Pt. Ulhas Bapat – The Maestro

A pall of gloom set in when I heard that Pt. Ulhas Bapat was no more. The man who played the santoor in each and every of R. D. Burman’s recordings from the movie, ‘Ghar’ in 1978 to ‘1942 – A Love Story’ in 1994, it surely was a quirk of fate that he should leave us on the same date that R. D. Burman left us.
Ulhas ji himself always had a sense of humour about him. Even when speaking about how long he worked for RD, he used to say with a twinkle in his eye – “Well, I played for Pancham da from 1978 to 1942.”
He was a unique Santoor player, who tuned his instrument chromatically unlike many others who tune it as per the notes in the Raga. He also had a keen sense of melody and was comfortable with both – light music and raaga sangeet.
Right from my song – “Bai Ya Pavasana” that I recorded in 1997 to my first movie ‘Krishnakatchi Meera’ the film Balgandharva in 2011, whenever I used the Santoor in my songs, it was ALWAYS Pt. Ulhas Bapat. 
I have two very heartwarming memories of the great maestro.
I was still an upcoming composer when I was doing an album called Gaganzhula. I had composed a song which was a tribute to R.D. Burman. When Kamlesh Bhadkamkar, who was arranging the song called him to say that there were three songs to be played, Ulhas ji said, “I have a recording for a Hindi film song, so I can spare only an hour.” We thought that we could amend our requirement to only one song and agreed to this.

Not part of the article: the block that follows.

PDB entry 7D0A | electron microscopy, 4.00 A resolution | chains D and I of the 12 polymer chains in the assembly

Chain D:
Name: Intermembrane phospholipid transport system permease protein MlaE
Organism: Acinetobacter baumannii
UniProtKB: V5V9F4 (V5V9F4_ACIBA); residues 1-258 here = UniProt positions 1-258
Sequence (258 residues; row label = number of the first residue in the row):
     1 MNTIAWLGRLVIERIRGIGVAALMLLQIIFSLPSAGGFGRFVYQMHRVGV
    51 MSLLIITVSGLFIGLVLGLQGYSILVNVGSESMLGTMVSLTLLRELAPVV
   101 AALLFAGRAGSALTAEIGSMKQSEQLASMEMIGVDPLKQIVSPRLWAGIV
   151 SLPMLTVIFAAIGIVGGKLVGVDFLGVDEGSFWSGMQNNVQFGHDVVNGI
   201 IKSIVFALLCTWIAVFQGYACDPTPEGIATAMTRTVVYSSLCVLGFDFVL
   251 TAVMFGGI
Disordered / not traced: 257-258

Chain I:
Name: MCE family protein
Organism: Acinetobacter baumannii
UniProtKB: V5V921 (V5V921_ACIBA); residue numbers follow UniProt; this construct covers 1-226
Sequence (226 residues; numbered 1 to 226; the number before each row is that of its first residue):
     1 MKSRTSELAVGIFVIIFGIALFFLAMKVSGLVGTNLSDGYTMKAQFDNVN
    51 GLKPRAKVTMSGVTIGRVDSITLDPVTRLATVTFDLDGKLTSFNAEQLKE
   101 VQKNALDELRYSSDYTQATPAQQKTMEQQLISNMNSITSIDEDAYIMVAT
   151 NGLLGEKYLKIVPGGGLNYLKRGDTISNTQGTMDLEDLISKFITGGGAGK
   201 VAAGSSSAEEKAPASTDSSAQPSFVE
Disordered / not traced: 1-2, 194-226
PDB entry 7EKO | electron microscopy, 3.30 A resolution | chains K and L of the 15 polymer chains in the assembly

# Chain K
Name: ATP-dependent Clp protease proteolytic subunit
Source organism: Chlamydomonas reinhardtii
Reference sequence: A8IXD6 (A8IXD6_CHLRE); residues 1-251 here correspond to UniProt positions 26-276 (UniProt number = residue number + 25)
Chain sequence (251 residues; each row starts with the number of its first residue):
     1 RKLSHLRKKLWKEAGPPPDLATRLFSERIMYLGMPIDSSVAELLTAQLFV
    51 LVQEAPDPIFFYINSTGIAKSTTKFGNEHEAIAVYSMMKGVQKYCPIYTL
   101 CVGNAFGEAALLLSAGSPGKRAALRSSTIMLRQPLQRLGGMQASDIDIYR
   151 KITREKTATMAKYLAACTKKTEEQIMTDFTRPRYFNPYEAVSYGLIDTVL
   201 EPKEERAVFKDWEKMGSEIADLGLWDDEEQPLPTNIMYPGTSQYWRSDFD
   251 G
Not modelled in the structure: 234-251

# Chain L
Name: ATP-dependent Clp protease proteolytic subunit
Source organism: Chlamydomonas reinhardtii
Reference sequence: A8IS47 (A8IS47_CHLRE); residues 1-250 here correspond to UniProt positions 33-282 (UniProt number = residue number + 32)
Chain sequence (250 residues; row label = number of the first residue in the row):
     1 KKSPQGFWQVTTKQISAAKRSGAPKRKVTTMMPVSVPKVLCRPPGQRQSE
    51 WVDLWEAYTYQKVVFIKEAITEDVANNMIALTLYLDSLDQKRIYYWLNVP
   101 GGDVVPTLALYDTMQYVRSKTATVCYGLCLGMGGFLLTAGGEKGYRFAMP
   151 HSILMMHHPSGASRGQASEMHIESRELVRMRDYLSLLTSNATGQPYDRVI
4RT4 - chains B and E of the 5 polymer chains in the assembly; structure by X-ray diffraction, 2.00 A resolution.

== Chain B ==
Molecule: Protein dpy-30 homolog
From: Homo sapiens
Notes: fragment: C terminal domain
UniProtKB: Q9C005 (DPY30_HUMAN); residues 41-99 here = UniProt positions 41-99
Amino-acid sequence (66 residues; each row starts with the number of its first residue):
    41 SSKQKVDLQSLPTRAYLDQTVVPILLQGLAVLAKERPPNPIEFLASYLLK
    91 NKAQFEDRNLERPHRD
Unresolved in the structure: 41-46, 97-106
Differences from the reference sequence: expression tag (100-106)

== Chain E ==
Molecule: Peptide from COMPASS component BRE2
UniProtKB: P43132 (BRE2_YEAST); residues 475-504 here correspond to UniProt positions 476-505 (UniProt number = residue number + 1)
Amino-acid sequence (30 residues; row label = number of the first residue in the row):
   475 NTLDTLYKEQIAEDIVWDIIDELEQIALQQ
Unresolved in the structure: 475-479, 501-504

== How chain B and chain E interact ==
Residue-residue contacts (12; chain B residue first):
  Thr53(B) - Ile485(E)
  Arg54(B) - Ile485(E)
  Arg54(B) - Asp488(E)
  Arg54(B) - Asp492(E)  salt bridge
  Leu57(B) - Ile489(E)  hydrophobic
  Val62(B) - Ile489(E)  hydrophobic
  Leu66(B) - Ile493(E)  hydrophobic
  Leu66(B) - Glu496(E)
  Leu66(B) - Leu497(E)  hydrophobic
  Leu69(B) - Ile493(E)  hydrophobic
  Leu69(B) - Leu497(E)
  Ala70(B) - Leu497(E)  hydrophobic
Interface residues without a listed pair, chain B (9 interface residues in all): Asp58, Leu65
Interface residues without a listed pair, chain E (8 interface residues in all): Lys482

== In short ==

When finally he heard the song and played the parts in it, the one hour was up. While having a cup of tea, he asked me to play the other songs. When he heard ‘Chandane Valale Kushivar’, a ghazal I had composed for Suresh Wadkar ji, he turned to me and asked – “Did you want me to play in this too?” I nodded. He went out of the recording room and appeared shortly and announced –
“I have cancelled my Hindi film recording” (Which incidentally was for the busiest music composer of that time and meant that he’d have to forego a bigger paycheck) “I would want to play this song!”
The second memory was when he played in Marathi Abhimaangeet. After he played the main interlude in the song, he said – “I want to contribute more than this to this amazing effort. Make an instrumental version of this song.” And this was how the instrumental version of Marathi Abhimaangeet was born.
It is amazing how in spite of the tragedy of death, musicians always leave back on happy, harmonious, melodious memories behind. I bow in great reverence to Ulhas ji and the wonderful musical memories he left me with.


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